Marolt: Confessing the sin of depression
I think that the difference between sadness and depression is that when you are sad, you remain rational, and when you are depressed, you don’t. I said, “I think.” How would I know? We don’t talk about this kind of stuff. The experts do, but not you and me. That needs to change. We need to stop killing ourselves for lack of knowing or, worse, for fear of facing a grim reality.
I’ve been sad. A relative or friend dies, you have to put a pet down, someone you love is suffering — those things make you sad. The thing is, when you are sad, you remain aware. In fact, in sadness we feel even more acutely aware of what is going on around us. We feel empathy. We grow. Sadness bonds us; it actually brings us closer together.
I’ve been depressed, too. I don’t know what causes it. I can’t tie it to any particular happening. Depression isolates me from others. It channels me inward. When I am depressed, I focus pretty much on me. I turn solely to myself for answers at the exact time I have absolutely none. I get lost. It is not a choice.
Before I get any further, this is not my cry for help. It is my confession of experience and an outreach of empathy. I really am fine and never consider taking my own life. Depression for me is sporadic. It hits me once, maybe twice a year. It generally lasts a couple of days. I recognize it and never lose sight of the light at the end of the tunnel. When I am depressed, nobody knows it except my wife. She recognizes it before I do.
The irony here is that the most recent time I was depressed was last weekend, and so was Stewart Oskenhorn. I don’t know what happened in either case that converted sadness into it. Maybe it was the light depravation they always talk about in winter. Maybe it was all the snow. Job stress? The Broncos? I don’t know, and that’s the point.
I do know how I felt. I couldn’t get organized at work, and things were piling up on my desk. There were a million things around the house that needed my attention that I couldn’t get to. I felt like I wasn’t being attentive to my family. I was writing pure crap. The dog wasn’t getting any exercise. I felt like I was failing at everything I was trying to do.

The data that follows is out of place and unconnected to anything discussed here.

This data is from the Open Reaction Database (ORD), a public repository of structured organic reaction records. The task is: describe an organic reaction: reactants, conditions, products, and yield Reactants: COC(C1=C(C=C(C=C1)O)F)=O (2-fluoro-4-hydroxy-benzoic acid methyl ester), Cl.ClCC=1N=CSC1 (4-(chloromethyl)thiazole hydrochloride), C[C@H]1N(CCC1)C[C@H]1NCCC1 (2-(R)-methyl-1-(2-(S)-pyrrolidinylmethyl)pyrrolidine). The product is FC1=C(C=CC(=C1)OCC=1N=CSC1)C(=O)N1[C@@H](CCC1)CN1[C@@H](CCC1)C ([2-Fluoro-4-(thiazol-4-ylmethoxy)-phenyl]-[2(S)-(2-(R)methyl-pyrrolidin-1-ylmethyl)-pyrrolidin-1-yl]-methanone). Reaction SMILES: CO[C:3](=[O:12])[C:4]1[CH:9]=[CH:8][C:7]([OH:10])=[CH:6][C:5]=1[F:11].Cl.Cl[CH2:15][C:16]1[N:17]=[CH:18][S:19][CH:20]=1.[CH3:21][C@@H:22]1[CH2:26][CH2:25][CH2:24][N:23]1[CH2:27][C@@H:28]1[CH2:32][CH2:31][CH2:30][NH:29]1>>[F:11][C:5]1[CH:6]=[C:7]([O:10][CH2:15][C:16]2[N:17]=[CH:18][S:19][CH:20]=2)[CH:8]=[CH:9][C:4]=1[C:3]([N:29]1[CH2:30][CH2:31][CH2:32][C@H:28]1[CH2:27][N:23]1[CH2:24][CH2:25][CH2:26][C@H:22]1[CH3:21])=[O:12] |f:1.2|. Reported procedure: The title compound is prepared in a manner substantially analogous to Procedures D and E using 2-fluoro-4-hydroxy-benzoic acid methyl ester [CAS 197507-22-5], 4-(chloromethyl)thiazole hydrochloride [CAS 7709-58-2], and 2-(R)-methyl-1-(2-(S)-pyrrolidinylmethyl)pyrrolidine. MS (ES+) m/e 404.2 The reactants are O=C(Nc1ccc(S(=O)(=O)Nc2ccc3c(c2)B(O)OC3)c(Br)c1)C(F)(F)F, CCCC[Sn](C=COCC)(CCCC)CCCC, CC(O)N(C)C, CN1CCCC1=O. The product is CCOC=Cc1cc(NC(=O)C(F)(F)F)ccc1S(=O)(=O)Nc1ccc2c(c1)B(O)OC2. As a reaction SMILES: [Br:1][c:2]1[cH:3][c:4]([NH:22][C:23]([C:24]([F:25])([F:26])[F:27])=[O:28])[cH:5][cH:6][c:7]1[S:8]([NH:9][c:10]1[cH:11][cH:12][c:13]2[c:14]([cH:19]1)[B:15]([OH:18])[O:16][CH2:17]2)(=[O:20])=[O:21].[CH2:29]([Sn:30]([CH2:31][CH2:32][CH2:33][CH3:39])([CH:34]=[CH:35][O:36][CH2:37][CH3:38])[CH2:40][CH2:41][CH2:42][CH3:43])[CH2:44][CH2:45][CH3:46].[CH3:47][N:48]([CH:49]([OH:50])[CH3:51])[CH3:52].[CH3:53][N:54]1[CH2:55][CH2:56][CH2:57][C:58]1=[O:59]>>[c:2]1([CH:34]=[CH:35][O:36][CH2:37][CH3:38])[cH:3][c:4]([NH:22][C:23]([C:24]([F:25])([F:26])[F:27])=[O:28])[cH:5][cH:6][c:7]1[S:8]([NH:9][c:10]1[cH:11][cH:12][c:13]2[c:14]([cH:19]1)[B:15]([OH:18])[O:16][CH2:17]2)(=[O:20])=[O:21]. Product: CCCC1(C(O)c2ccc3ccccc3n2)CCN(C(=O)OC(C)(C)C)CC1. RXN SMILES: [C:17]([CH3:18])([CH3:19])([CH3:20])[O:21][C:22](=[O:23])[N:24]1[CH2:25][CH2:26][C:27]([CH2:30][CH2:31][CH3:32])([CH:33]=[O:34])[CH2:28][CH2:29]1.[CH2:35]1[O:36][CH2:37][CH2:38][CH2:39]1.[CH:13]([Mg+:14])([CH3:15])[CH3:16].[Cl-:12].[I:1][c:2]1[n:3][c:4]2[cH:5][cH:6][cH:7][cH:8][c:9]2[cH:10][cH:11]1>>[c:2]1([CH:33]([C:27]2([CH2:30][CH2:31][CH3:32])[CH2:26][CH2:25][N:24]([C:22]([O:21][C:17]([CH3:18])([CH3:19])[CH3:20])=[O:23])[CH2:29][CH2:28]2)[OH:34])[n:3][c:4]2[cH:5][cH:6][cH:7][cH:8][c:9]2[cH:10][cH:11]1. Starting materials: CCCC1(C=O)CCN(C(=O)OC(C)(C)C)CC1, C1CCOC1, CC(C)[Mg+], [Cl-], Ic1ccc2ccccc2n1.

I know, I know — big deal. Welcome to the club. But it’s not that simple when your thought process starts to slide down the slippery slope of irrationality. It is when everything you tell yourself is an ugly lie, and the response from the dark place you temporarily reside is to egg on your mind.
Here is where it gets a bit scary and you have to be careful. In this state, I came up with a plan to attack all those things that I felt I had lost control of. I was going to give up this column and the one I write in the Snowmass Sun. I was going to resign from the boards of the charitable organizations I sit on. I was going to fire half my clients. I felt the power! I was going to do all of this on Monday! Finally, relief!
Do you see what that is? It’s suicide lite. I felt so locked inside of that dark place inside myself that the only way out was to destroy myself not physically but professionally. Unfortunately, Stewart chose to do it physically. I opened up the paper Monday morning, and that news hit me like a punch in the gut. With that perspective, I moved from my depression into much more manageable, albeit much longer lasting, sadness.
“Depression” is a frightening word, possibly more so in a place like Aspen, where it is not supposed to exist. It doesn’t have to be. Again, I don’t know, but I believe lots of people occasionally get mildly depressed, like I do. From my dark place, I don’t lose sight of God, my family or friends, and that is always enough to bring me out. Yet I know some fall even deeper into the blackness where they no longer can see even the radiance of those who love them so dearly. That is where we, in the rational world, have to reach in and pull them back to safety. I wish I knew how. Can’t we talk about this?
Roger Marolt knows that, statistically, Aspen is not even close to being the happiest place on Earth. Contact him at firstname.lastname@example.org.
There is something winsome and captivating about rounding that final bend off of the rustic, rural Brush Creek Road to find the town of Snowmass Village nestled so harmoniously into this mountainous valley.
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